Question: Preparing RNA-seq data for Hierarchical Clustering
gravatar for lrutter0306
5 months ago by
United States
lrutter030610 wrote:

I am clustering RNA-seq data into groups of similar expression patterns and visualizing the results. To this end, I have been:

1) Logging and normalizing the RNA-seq data with the following two methods (first is from edgeR package, second is from EDASeq package) <- cpm(data, TRUE, TRUE)
betweenLaneNormalization(, which="full", round=FALSE)

2) Standardizing each gene to have a mean=0 and standard deviation=1.

3) Performing hierarchical clustering (from the stats package) using ward.D linkage

hclust(d, method="ward.D")

The resulting clusters look pretty clean when plotted. However, I was trying to determine if this is a recommended approach to hierarchical of clustering gene expression (to normalize, log, and standardize in this manner)? It is unclear to me if the literature has a recommended method for preparing RNA-seq for hierarchical clustering?

Thank you for sharing any advice or information you may have.

rna-seq • 557 views
ADD COMMENTlink modified 5 months ago by Kevin Blighe24k • written 5 months ago by lrutter030610
gravatar for Kevin Blighe
5 months ago by
Kevin Blighe24k
Republic of Ireland
Kevin Blighe24k wrote:

Usually, yes, raw counts are normalised, logged, and then some other transformation can sometimes occur prior to clustering. I'd be interested to see your data distribution after your step 2). You can plot the distribution with hist()

The actual differential expression statistical tests would have been performed on the normalised un-logged counts.

The type of data that is used for hierarchical clustering should match the chosen distance metric when calculating the distance matrix using dist() (you have not shown how you used dist()). The default of Euclidean Distance assumes that your data follows a normal distribution; thus, if using the defaults and using RNA-seq data, you should be plotting logged or Z-scaled counts, or any other data that has a normal distribution. If you're using other counts, such as the negative binomial normalised counts prior to log transformation, then you could use 1 minus Pearson / Spearman correlation as your distance metric.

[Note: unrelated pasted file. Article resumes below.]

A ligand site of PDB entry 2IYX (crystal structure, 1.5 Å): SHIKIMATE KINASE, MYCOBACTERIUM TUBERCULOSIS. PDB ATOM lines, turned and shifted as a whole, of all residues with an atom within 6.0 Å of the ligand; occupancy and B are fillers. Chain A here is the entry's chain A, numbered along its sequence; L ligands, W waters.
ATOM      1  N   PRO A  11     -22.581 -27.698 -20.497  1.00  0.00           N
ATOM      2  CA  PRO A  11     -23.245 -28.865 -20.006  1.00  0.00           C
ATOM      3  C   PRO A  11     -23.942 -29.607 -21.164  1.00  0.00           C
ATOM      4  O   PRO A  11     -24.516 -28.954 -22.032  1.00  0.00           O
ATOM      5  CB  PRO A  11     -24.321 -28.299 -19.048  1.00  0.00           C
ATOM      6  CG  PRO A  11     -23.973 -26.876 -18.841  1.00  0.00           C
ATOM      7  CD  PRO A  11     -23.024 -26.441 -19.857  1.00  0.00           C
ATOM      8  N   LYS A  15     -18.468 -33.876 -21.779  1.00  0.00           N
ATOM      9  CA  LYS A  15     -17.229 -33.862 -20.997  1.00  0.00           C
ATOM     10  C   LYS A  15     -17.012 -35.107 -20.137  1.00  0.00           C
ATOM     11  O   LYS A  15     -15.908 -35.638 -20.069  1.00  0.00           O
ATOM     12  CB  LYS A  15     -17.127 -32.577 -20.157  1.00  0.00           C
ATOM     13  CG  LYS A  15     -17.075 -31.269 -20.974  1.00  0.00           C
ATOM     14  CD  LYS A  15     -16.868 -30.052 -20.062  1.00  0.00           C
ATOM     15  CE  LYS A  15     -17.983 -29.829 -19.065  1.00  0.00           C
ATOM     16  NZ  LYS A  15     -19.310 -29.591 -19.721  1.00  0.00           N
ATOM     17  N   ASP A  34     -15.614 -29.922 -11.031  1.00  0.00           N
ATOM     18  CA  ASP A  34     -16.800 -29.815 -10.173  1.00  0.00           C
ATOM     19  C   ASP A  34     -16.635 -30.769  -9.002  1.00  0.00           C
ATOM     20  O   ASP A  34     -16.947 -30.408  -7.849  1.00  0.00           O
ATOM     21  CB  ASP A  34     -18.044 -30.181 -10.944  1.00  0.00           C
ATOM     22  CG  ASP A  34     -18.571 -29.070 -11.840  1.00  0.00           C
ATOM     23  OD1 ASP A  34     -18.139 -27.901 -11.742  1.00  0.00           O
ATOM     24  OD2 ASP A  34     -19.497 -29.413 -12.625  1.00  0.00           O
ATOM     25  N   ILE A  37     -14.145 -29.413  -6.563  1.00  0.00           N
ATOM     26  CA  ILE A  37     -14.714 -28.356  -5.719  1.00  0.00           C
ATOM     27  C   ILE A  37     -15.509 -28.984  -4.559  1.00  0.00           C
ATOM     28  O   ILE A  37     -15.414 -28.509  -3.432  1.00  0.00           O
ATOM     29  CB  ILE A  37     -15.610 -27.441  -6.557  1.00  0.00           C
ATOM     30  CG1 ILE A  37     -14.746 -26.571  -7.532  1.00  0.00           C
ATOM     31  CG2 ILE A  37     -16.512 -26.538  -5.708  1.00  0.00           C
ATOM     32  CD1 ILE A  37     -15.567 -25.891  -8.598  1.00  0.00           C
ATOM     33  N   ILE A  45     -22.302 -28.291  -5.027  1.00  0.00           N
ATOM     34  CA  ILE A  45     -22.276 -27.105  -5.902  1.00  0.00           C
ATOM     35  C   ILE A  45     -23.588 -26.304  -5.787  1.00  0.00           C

You have not mentioned heatmaps, but the heatmap functions from gplots package in R will calculate the row and column dendrograms from whatever data you supply to the function, but they then usually (default) perform a transformation that involves centering and then dividing by the standard deviation for the purposes of representing values in the heatmap itself. Here is the actual code from heatmap.2:

if (scale == "row") {
        retval$rowMeans <- rm <- rowMeans(x, na.rm = na.rm)
        x <- sweep(x, 1, rm)
        retval$rowSDs <- sx <- apply(x, 1, sd, na.rm = na.rm)
        x <- sweep(x, 1, sx, "/")
else if (scale == "column") {
        retval$colMeans <- rm <- colMeans(x, na.rm = na.rm)
        x <- sweep(x, 2, rm)
        retval$colSDs <- sx <- apply(x, 2, sd, na.rm = na.rm)
        x <- sweep(x, 2, sx, "/")

In fact, I have just seen a similar answer by my colleague Michael from all of 6 years ago: Scale Data Before Drawing Heatmap Or Using Heatmap(..., Scale="Columan") In R?


ADD COMMENTlink written 5 months ago by Kevin Blighe24k

Hi Kevin. I'm new to this. Sorry if this question is a bit basic. When referring to "normal distribution", it means "all genes' expression in one sample" or "one gene's expression in all samples"?

ADD REPLYlink written 4 months ago by niuyw20

Hello, by 'normal distribution', I mean this:



Logged and/or Z-scaled RNA-seq data should follow this distribution (but not always)


RNA-seq raw and nomalised data, however, follow the negative binomial distribution: d

ADD REPLYlink modified 4 months ago • written 4 months ago by Kevin Blighe24k

Thank you! I'm looking over your answers about PCA. They are very helpful, thanks again!

ADD REPLYlink written 4 months ago by niuyw20
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